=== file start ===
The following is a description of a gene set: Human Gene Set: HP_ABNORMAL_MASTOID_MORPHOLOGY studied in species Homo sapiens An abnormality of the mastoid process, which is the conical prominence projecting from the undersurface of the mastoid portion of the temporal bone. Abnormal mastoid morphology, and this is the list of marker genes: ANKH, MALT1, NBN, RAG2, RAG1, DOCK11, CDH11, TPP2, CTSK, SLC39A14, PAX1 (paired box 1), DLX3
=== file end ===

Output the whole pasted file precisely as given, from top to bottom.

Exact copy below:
The following is a description of a gene set: Human Gene Set: HP_ABNORMAL_MASTOID_MORPHOLOGY studied in species Homo sapiens An abnormality of the mastoid process, which is the conical prominence projecting from the undersurface of the mastoid portion of the temporal bone. Abnormal mastoid morphology, and this is the list of marker genes: ANKH, MALT1, NBN, RAG2, RAG1, DOCK11, CDH11, TPP2, CTSK, SLC39A14, PAX1 (paired box 1), DLX3